Alternative-folk act Tupelo capture a deep sense of tone and feel with their sophomore studio album Push On.
Opening with the closely performed solitary vocal of ‘Old Country’, Tupelo unveil the full pounding scope of Push On with an anticipatory pause followed by a sudden thunderous crash of instrumentation. The brooding rattle and hum of the album is set from this point forward as the band expand the record sonically.
Moving and blending a vibrant spectrum of folk tinged genres, Tupelo’s core musical characteristics keep Push On feeling cohesive stylistically. The booming bass of tracks such as ‘Patagonia’ and the wistful ballad ‘Hollow of the Hill’ have an expressionistic aspect to them and find the band subtly stepping back to leave the lyrics room to roam.
With the organic aesthetic of Tupelo’s second album the inclusive tone of Push On gives the listener a feel for the musicianship involved as the group turn each song with a twist of melody or tempo, most effectively heard in the more traditional ‘When The Cockerel Crows’.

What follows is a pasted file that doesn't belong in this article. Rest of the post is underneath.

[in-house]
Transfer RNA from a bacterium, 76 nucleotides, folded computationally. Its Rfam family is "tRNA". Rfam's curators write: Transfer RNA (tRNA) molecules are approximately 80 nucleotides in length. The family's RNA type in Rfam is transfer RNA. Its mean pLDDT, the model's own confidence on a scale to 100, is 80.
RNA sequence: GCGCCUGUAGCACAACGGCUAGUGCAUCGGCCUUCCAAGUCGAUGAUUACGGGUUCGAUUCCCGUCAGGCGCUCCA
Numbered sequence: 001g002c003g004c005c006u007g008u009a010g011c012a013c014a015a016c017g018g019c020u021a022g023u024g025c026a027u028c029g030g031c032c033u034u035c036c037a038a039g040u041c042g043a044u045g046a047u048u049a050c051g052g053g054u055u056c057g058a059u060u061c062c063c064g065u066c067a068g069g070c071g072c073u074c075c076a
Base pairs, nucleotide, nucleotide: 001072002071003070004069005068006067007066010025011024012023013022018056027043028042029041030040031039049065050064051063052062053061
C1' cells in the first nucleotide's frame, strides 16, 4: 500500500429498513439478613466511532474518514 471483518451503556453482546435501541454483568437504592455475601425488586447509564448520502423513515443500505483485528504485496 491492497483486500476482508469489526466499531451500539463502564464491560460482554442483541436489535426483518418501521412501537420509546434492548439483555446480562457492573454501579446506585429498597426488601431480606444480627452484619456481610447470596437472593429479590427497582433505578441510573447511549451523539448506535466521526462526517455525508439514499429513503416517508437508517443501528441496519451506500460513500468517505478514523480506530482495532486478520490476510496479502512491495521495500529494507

With its strong use of dynamic anticipation and interweaving melody, Tupelo fill each corner of the spectrum to give Push On a rich sonic thread that runs throughout the album. And while more risks could have been taken in terms of sound and style, Tupelo’s album never hesitates long enough for this to be an issue when listening to the L.P as a whole.
Powerful, dramatic in its frantic interpretation of the folk genre Push On provides an engaging tapestry of music that resonates long after listening.
Push On by Tupelo is due out on February 21st.